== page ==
The executive director of the annual Fallon Cantaloupe Festival told Churchill County Commissioners at their regular scheduled meeting Thursday that the 2017 event was a big success due to changing weekends.
“We implemented many things we haven’t had in awhile,” Robyn Jordan said, citing, for example, the addition of a carnival and the Cantaloupe Food Corral.
For most of its history since the mid-1980s, the cantaloupe festival was held during the Labor Day weekend in conjunction with the Lions Club Junior Rodeo and Labor Day parade. Faced with increasing competition from other out-of-area events during the Labor Day weekend, the festival committee decided in late 2016 to move the cantaloupe festival to the last weekend in August.
Jordan said attendance increased 125 percent with the committee selling 12,068 passes. Total attendance was 14,728. Gate revenue jumped to $54,680 compared to $44,250 in 2016. When the county fair and cantaloupe festival were separate operations for seven years, the festival’s gate revenue averaged $27,000. Jordyn, though, said the festival came up short $7,150.
“Labor Day is one of the busiest weekends,”Jordan said. “We had more out-of-town visitors last year.”
Jordan also said the committee marketed the festival with social media, television segments, radio interview, press releases to both Fallon and out-of-area outlets. Part of the draw last year centered on live entertainment that included five acts of country music impersonators on Friday and Saturday nights, small-state acts and other popular attractions such as splash dogs, greased pig chase and Marshall Brown’s World of Corn.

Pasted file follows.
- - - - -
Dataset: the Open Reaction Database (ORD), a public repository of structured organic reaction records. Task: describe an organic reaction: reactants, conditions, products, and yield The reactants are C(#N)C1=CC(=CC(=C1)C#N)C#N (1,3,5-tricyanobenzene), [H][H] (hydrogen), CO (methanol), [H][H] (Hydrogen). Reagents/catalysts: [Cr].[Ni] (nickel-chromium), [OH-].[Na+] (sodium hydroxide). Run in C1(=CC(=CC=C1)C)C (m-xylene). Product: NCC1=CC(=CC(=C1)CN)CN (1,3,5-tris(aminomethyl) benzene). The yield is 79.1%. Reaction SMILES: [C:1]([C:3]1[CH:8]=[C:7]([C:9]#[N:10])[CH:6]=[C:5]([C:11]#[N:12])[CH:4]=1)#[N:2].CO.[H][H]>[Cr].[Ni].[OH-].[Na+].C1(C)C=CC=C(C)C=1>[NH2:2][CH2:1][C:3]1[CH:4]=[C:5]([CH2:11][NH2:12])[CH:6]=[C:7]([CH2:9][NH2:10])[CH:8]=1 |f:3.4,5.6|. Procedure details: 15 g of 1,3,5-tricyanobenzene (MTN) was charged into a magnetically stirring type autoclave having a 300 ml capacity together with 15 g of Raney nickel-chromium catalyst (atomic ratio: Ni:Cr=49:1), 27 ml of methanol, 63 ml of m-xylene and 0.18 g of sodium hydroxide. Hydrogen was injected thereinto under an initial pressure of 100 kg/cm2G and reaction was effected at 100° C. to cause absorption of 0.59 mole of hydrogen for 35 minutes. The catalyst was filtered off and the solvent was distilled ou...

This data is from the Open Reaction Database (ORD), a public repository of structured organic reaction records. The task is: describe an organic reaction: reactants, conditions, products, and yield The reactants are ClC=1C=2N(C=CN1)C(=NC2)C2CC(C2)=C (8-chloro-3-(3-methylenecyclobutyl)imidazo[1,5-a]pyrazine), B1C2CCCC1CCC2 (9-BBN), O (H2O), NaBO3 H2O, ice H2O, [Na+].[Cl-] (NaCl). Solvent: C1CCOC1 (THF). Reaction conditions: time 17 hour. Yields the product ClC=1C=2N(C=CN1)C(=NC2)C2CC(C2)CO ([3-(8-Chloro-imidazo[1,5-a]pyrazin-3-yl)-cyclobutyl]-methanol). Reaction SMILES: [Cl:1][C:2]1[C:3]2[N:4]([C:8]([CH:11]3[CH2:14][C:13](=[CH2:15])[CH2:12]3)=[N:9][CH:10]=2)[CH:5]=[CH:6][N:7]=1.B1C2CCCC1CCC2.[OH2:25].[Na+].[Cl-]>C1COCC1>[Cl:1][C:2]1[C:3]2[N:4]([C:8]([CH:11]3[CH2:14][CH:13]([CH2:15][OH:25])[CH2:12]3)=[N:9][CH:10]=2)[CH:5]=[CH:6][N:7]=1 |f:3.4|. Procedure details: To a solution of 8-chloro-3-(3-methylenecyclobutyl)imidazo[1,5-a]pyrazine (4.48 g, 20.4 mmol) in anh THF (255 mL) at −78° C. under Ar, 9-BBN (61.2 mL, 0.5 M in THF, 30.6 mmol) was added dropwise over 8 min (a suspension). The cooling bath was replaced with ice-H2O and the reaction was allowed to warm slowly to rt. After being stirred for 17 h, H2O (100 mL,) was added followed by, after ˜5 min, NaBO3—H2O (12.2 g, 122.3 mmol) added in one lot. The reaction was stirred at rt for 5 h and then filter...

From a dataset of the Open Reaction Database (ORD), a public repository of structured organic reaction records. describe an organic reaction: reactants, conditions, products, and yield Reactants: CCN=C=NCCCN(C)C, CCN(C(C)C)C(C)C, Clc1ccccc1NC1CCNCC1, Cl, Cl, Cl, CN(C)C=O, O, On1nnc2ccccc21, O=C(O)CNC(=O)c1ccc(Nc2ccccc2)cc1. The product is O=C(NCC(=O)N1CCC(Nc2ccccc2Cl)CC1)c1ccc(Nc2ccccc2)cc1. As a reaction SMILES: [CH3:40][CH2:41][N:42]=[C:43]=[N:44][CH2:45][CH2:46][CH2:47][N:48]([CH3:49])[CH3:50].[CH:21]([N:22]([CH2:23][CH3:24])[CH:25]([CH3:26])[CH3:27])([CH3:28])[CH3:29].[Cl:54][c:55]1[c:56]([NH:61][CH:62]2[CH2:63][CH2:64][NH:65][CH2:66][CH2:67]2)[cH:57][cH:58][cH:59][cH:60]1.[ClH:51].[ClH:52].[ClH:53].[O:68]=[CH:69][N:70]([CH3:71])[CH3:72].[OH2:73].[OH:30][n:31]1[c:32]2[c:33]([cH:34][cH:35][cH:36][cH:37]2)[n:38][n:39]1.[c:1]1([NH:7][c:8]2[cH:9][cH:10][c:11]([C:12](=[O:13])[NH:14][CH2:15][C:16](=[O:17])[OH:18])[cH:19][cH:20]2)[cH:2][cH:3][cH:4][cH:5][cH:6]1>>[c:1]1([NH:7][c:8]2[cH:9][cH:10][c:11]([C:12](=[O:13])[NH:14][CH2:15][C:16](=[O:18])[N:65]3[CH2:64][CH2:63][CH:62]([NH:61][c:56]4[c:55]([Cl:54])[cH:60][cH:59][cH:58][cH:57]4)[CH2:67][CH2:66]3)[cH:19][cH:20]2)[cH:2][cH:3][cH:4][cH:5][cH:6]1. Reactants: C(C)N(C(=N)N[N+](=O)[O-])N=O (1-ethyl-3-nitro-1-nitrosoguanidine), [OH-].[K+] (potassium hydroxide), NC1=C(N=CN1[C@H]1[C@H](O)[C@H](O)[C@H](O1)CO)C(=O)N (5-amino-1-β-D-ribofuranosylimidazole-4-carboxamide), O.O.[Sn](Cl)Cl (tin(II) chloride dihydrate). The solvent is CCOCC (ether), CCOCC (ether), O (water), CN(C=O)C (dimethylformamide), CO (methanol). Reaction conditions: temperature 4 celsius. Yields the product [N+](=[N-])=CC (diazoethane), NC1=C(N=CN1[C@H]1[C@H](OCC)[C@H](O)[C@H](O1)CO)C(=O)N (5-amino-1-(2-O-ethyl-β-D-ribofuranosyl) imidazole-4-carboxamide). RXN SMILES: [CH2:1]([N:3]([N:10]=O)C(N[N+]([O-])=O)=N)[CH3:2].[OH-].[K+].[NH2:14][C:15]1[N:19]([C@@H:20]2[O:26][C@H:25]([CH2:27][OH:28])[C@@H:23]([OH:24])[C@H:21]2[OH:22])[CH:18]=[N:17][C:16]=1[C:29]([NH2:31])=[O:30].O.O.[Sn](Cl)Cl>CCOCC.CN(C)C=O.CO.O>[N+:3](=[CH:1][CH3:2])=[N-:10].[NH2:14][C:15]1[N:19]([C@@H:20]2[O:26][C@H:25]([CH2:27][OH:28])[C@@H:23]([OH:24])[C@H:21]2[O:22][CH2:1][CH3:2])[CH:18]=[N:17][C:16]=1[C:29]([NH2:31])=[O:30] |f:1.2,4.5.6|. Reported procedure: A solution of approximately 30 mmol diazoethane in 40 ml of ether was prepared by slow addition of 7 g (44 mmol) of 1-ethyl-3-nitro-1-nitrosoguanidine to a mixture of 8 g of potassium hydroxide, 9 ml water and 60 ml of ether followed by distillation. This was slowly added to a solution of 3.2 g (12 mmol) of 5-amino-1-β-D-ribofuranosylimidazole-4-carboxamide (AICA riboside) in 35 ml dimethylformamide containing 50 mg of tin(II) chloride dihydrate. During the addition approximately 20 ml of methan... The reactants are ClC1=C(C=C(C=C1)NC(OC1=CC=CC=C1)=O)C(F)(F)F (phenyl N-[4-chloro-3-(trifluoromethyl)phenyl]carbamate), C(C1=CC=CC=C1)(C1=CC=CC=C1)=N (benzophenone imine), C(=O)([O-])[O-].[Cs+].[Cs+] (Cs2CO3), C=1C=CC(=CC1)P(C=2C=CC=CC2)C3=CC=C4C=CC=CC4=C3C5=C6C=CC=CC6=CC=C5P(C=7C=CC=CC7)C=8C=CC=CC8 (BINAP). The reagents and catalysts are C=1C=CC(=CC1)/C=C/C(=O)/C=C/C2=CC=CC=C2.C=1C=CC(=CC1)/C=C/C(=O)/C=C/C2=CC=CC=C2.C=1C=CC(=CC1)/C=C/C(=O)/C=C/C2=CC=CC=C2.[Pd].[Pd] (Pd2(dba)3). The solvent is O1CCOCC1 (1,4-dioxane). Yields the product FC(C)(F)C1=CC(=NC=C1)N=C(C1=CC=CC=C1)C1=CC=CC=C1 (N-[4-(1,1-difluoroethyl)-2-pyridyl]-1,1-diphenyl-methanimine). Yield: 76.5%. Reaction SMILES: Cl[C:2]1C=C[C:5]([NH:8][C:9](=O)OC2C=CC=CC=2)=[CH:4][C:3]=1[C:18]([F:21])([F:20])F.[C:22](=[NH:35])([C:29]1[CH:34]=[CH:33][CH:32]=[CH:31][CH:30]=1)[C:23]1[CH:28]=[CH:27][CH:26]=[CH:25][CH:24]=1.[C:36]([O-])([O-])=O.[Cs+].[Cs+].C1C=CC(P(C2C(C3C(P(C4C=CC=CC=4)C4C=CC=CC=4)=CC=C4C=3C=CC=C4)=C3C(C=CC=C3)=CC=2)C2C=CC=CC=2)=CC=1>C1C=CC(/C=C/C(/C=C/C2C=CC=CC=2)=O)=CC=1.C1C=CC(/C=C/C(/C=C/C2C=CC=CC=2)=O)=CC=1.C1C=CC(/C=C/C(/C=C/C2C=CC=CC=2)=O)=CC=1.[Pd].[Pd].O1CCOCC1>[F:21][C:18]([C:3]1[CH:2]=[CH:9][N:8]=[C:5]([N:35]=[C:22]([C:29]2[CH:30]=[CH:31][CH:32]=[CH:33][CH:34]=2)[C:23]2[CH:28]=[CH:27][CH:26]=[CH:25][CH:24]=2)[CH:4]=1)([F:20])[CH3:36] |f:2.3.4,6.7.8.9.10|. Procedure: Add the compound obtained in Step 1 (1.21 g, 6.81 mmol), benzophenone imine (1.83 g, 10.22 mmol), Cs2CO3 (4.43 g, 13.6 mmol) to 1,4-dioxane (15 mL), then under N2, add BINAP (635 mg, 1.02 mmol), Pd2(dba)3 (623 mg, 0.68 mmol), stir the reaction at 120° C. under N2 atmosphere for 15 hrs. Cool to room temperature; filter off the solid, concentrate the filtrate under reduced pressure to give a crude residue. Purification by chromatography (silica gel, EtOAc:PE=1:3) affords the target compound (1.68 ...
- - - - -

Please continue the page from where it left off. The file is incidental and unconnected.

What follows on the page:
Last year’s festival was helped, in part, by a generous $20,000 premier sponsorship from CC Communications and two grants totaling $25,000 from the Fallon Convention and Tourism Authority and Churchill County.Jordan's information to the commissioners showed the festival 24 additional sponsors from four categories: Gold, silver, bronze and cornhole. She added the festival attracted 92 vendors, which included 10 vendors in the Farmers Market area. A marketing campaign began the week before the festival to promote “Nevada Melons.”
Jordan said Lumegent Marketing is providing a $20,000 sponsorship in marketing for this year’s festival.
By bringing back the county fair, Commissioner Bus Scharmann, who served as director of the cantaloupe festival until he stepped down last year, said he was pleased to see the move increase revenue and attendance. Scharmann said it was prudent to shift the festival to another weekend so not to compete against the rib cook-off in Sparks.
In other agenda items, commissioners considered or took action on the following:
Approved a child support hearing master budget for fiscal years 2019 and 2010 for $12,509 for each of those years.
Approved $1,500 in community support funding for the Rand Hand Rodeo.
Approved a contingency contract with the law firm of Eglet Prince to represent Churchill County in potential lawsuits against opioid manufacturers and distributors.
Approved grant agreement with the Nevada Division of Environmental Protection for continued groundwater sampling at the William N. Pennigton Life Center for an estimated project cost of $19,000 with a required match from the county of $3,8000.
Approved an agreement with Converse Consultants to complete groundwater monitoring at the William N. Pennington Life Center pursuant to the Corrective Action Case ordered by the Nevada Department of Environmental Protection for an estimated project cost of $19,000.